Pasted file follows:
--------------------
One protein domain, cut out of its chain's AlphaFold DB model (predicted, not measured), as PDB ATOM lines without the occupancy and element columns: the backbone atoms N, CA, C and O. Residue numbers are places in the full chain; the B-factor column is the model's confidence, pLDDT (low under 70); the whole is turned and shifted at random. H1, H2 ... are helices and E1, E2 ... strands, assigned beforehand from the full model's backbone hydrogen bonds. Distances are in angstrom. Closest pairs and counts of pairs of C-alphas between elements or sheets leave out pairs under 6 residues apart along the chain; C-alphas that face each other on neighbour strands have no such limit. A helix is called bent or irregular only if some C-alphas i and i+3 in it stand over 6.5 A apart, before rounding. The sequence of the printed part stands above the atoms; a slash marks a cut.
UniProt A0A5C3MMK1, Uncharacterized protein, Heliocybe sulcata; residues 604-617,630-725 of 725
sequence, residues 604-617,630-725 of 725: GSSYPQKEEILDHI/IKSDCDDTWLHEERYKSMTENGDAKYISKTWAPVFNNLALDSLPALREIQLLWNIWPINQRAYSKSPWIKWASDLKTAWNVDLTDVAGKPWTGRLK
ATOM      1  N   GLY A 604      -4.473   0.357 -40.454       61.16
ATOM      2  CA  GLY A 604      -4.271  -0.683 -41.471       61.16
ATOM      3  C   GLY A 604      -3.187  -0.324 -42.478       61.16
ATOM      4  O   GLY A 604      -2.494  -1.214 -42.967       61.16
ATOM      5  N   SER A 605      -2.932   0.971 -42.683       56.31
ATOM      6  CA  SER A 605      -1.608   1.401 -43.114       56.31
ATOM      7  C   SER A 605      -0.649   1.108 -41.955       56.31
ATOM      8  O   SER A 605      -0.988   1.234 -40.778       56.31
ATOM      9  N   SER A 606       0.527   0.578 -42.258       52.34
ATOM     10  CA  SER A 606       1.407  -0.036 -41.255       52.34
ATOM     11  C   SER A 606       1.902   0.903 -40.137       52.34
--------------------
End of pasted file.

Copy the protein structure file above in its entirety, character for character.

One protein domain, cut out of its chain's AlphaFold DB model (predicted, not measured), as PDB ATOM lines without the occupancy and element columns: the backbone atoms N, CA, C and O. Residue numbers are places in the full chain; the B-factor column is the model's confidence, pLDDT (low under 70); the whole is turned and shifted at random. H1, H2 ... are helices and E1, E2 ... strands, assigned beforehand from the full model's backbone hydrogen bonds. Distances are in angstrom. Closest pairs and counts of pairs of C-alphas between elements or sheets leave out pairs under 6 residues apart along the chain; C-alphas that face each other on neighbour strands have no such limit. A helix is called bent or irregular only if some C-alphas i and i+3 in it stand over 6.5 A apart, before rounding. The sequence of the printed part stands above the atoms; a slash marks a cut.
UniProt A0A5C3MMK1, Uncharacterized protein, Heliocybe sulcata; residues 604-617,630-725 of 725
sequence, residues 604-617,630-725 of 725: GSSYPQKEEILDHI/IKSDCDDTWLHEERYKSMTENGDAKYISKTWAPVFNNLALDSLPALREIQLLWNIWPINQRAYSKSPWIKWASDLKTAWNVDLTDVAGKPWTGRLK
ATOM      1  N   GLY A 604      -4.473   0.357 -40.454       61.16
ATOM      2  CA  GLY A 604      -4.271  -0.683 -41.471       61.16
ATOM      3  C   GLY A 604      -3.187  -0.324 -42.478       61.16
ATOM      4  O   GLY A 604      -2.494  -1.214 -42.967       61.16
ATOM      5  N   SER A 605      -2.932   0.971 -42.683       56.31
ATOM      6  CA  SER A 605      -1.608   1.401 -43.114       56.31
ATOM      7  C   SER A 605      -0.649   1.108 -41.955       56.31
ATOM      8  O   SER A 605      -0.988   1.234 -40.778       56.31
ATOM      9  N   SER A 606       0.527   0.578 -42.258       52.34
ATOM     10  CA  SER A 606       1.407  -0.036 -41.255       52.34
ATOM     11  C   SER A 606       1.902   0.903 -40.137       52.34